If you want to impress your co-workers mention that this Friday will be a “blue moon”, but don’t be surprised if the office know-it-all begs to differ. Turns out there are two definitions for this lunar rarity, and according to earthsky.org, they’re both acceptable.

The first definition of a blue moon is the second full moon occurring in a calendar month. The moon cycles through its phases in approximately 28 days, so now and again you’re going to see a full moon at the beginning of the month and again near the end of the month. In a really rare occurrence (I am trying very hard to resist the cliché “once in a blue moon”), there were two blue moons in 1999 – in January and again in March. There was no full moon in February that year.

 The second  definition of a blue moon is attributed to the Old Farmer’s Almanac, and is a little more complicated. It has to do with the seasons. There are four seasons in a year and each season usually has three full moons. When a season has four full moons, the third is called a blue moon.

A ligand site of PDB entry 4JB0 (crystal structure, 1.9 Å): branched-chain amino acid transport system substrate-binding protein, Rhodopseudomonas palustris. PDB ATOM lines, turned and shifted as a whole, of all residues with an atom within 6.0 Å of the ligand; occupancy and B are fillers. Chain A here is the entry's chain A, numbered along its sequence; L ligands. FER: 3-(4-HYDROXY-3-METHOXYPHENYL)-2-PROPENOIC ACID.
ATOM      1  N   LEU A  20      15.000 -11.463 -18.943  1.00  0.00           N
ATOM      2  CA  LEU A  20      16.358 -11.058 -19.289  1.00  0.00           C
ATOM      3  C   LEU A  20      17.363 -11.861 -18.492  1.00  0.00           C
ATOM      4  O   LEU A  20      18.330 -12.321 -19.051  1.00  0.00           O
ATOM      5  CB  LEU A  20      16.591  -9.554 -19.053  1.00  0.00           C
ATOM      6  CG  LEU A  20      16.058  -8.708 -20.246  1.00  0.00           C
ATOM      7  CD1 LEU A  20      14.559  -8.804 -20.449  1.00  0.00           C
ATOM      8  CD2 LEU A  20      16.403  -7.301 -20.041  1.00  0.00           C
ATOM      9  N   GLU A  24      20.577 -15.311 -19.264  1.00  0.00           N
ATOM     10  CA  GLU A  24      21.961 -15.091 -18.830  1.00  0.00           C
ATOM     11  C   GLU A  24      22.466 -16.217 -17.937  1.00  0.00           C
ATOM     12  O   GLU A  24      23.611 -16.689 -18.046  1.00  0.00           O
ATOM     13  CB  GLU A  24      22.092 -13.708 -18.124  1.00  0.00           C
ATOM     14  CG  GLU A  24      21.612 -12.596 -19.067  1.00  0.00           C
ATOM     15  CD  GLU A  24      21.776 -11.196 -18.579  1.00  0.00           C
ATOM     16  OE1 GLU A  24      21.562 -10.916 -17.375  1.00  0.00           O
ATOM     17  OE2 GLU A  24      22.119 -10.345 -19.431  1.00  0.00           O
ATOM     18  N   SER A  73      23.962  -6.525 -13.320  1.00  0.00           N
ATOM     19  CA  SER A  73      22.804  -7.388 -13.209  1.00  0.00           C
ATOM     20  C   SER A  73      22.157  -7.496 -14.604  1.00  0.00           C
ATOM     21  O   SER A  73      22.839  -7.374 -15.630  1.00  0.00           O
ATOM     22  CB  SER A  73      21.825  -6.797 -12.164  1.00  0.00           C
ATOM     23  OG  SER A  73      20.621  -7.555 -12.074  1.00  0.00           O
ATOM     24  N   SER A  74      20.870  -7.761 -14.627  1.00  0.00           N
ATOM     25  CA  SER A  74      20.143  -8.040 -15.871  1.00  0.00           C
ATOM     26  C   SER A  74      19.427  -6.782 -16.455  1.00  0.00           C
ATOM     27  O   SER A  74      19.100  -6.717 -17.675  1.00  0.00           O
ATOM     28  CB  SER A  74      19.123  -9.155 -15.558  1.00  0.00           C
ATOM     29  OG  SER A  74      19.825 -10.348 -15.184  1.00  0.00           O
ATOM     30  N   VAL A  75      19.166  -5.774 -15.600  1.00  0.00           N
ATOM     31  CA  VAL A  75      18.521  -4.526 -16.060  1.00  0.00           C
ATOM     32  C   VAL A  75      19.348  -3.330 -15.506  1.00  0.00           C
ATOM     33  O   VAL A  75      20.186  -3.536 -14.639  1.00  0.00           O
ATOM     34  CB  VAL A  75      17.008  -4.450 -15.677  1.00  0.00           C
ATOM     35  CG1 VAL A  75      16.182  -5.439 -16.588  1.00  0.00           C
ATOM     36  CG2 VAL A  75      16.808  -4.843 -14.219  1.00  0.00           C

So, by the first definition, this Friday’s full moon is a blue moon. By the second definition, the next blue moon won’t occur until August 21st in 2013. However, that blue moon will match only the second definition, not the first.

Blue moons are rare (hence the afforementioned cliche) but not that rare. By either definition they usually occur every 2-3 years.

 Oh, and don’t be surprised if the blue moon Friday night actually looks blue. A lot of smoke in the air will do that.

 If you’d like to read a full article on blue moons from earthsky.org, click HERE.